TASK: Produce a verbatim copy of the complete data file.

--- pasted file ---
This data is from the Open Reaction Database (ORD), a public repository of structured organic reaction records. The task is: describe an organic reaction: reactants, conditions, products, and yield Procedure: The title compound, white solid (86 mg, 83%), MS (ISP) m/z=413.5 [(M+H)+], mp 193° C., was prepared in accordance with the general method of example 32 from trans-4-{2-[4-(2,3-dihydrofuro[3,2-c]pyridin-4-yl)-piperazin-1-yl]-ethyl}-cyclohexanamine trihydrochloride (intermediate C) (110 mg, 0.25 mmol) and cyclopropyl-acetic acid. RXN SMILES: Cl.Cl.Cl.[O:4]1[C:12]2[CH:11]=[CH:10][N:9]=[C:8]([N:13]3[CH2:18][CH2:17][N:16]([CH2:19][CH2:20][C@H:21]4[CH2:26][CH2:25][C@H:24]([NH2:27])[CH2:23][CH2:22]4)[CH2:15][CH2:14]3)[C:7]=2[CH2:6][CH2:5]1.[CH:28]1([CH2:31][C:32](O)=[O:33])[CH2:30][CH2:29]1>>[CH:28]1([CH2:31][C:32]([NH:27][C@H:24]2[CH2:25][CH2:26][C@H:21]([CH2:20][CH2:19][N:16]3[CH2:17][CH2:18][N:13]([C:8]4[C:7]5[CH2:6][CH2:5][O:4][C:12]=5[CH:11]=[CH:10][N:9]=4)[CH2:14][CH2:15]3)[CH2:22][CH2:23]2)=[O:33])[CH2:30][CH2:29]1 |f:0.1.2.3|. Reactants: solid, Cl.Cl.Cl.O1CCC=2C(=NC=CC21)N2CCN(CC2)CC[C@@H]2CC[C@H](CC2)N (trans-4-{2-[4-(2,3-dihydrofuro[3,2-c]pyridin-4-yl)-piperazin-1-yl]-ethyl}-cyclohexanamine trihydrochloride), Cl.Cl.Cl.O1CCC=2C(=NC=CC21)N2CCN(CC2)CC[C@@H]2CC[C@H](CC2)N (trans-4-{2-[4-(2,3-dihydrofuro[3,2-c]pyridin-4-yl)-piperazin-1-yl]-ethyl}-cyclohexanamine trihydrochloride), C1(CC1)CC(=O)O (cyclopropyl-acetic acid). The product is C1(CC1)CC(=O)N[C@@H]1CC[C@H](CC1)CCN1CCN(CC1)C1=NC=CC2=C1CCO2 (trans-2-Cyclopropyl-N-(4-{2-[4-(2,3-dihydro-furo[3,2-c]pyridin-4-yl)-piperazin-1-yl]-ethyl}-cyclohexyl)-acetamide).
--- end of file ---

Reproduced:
This data is from the Open Reaction Database (ORD), a public repository of structured organic reaction records. The task is: describe an organic reaction: reactants, conditions, products, and yield Procedure: The title compound, white solid (86 mg, 83%), MS (ISP) m/z=413.5 [(M+H)+], mp 193° C., was prepared in accordance with the general method of example 32 from trans-4-{2-[4-(2,3-dihydrofuro[3,2-c]pyridin-4-yl)-piperazin-1-yl]-ethyl}-cyclohexanamine trihydrochloride (intermediate C) (110 mg, 0.25 mmol) and cyclopropyl-acetic acid. RXN SMILES: Cl.Cl.Cl.[O:4]1[C:12]2[CH:11]=[CH:10][N:9]=[C:8]([N:13]3[CH2:18][CH2:17][N:16]([CH2:19][CH2:20][C@H:21]4[CH2:26][CH2:25][C@H:24]([NH2:27])[CH2:23][CH2:22]4)[CH2:15][CH2:14]3)[C:7]=2[CH2:6][CH2:5]1.[CH:28]1([CH2:31][C:32](O)=[O:33])[CH2:30][CH2:29]1>>[CH:28]1([CH2:31][C:32]([NH:27][C@H:24]2[CH2:25][CH2:26][C@H:21]([CH2:20][CH2:19][N:16]3[CH2:17][CH2:18][N:13]([C:8]4[C:7]5[CH2:6][CH2:5][O:4][C:12]=5[CH:11]=[CH:10][N:9]=4)[CH2:14][CH2:15]3)[CH2:22][CH2:23]2)=[O:33])[CH2:30][CH2:29]1 |f:0.1.2.3|. Reactants: solid, Cl.Cl.Cl.O1CCC=2C(=NC=CC21)N2CCN(CC2)CC[C@@H]2CC[C@H](CC2)N (trans-4-{2-[4-(2,3-dihydrofuro[3,2-c]pyridin-4-yl)-piperazin-1-yl]-ethyl}-cyclohexanamine trihydrochloride), Cl.Cl.Cl.O1CCC=2C(=NC=CC21)N2CCN(CC2)CC[C@@H]2CC[C@H](CC2)N (trans-4-{2-[4-(2,3-dihydrofuro[3,2-c]pyridin-4-yl)-piperazin-1-yl]-ethyl}-cyclohexanamine trihydrochloride), C1(CC1)CC(=O)O (cyclopropyl-acetic acid). The product is C1(CC1)CC(=O)N[C@@H]1CC[C@H](CC1)CCN1CCN(CC1)C1=NC=CC2=C1CCO2 (trans-2-Cyclopropyl-N-(4-{2-[4-(2,3-dihydro-furo[3,2-c]pyridin-4-yl)-piperazin-1-yl]-ethyl}-cyclohexyl)-acetamide).